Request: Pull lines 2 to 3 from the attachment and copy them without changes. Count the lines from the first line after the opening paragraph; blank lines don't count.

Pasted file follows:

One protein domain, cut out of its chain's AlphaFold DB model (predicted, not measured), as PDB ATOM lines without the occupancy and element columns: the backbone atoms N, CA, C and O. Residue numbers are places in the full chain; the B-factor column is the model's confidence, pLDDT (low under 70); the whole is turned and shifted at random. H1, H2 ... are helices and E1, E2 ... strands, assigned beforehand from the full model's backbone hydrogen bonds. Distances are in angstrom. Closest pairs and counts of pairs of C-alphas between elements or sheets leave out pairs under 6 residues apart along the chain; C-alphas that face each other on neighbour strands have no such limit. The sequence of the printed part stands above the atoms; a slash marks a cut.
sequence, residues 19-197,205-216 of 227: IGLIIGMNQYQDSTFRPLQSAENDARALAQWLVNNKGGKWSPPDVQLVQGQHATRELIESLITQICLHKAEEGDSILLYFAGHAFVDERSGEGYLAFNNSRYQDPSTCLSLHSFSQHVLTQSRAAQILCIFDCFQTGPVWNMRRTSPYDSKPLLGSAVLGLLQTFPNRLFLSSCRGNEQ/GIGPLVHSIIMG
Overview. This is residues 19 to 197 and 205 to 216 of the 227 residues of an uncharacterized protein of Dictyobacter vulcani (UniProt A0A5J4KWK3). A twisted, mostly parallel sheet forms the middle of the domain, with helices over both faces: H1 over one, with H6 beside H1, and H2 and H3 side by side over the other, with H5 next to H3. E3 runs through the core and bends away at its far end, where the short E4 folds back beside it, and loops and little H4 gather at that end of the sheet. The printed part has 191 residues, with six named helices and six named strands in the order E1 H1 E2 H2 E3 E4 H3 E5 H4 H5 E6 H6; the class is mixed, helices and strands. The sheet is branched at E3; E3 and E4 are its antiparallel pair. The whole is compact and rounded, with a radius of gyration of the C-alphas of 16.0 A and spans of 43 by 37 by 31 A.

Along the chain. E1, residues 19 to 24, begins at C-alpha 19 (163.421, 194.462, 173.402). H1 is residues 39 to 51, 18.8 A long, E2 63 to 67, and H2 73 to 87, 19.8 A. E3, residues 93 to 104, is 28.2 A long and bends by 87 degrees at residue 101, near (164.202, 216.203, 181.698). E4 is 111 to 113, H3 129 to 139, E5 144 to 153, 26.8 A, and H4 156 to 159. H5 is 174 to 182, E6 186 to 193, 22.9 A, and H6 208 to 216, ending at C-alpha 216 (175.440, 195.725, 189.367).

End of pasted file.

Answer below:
Overview. This is residues 19 to 197 and 205 to 216 of the 227 residues of an uncharacterized protein of Dictyobacter vulcani (UniProt A0A5J4KWK3). A twisted, mostly parallel sheet forms the middle of the domain, with helices over both faces: H1 over one, with H6 beside H1, and H2 and H3 side by side over the other, with H5 next to H3. E3 runs through the core and bends away at its far end, where the short E4 folds back beside it, and loops and little H4 gather at that end of the sheet. The printed part has 191 residues, with six named helices and six named strands in the order E1 H1 E2 H2 E3 E4 H3 E5 H4 H5 E6 H6; the class is mixed, helices and strands. The sheet is branched at E3; E3 and E4 are its antiparallel pair. The whole is compact and rounded, with a radius of gyration of the C-alphas of 16.0 A and spans of 43 by 37 by 31 A.

Along the chain. E1, residues 19 to 24, begins at C-alpha 19 (163.421, 194.462, 173.402). H1 is residues 39 to 51, 18.8 A long, E2 63 to 67, and H2 73 to 87, 19.8 A. E3, residues 93 to 104, is 28.2 A long and bends by 87 degrees at residue 101, near (164.202, 216.203, 181.698). E4 is 111 to 113, H3 129 to 139, E5 144 to 153, 26.8 A, and H4 156 to 159. H5 is 174 to 182, E6 186 to 193, 22.9 A, and H6 208 to 216, ending at C-alpha 216 (175.440, 195.725, 189.367).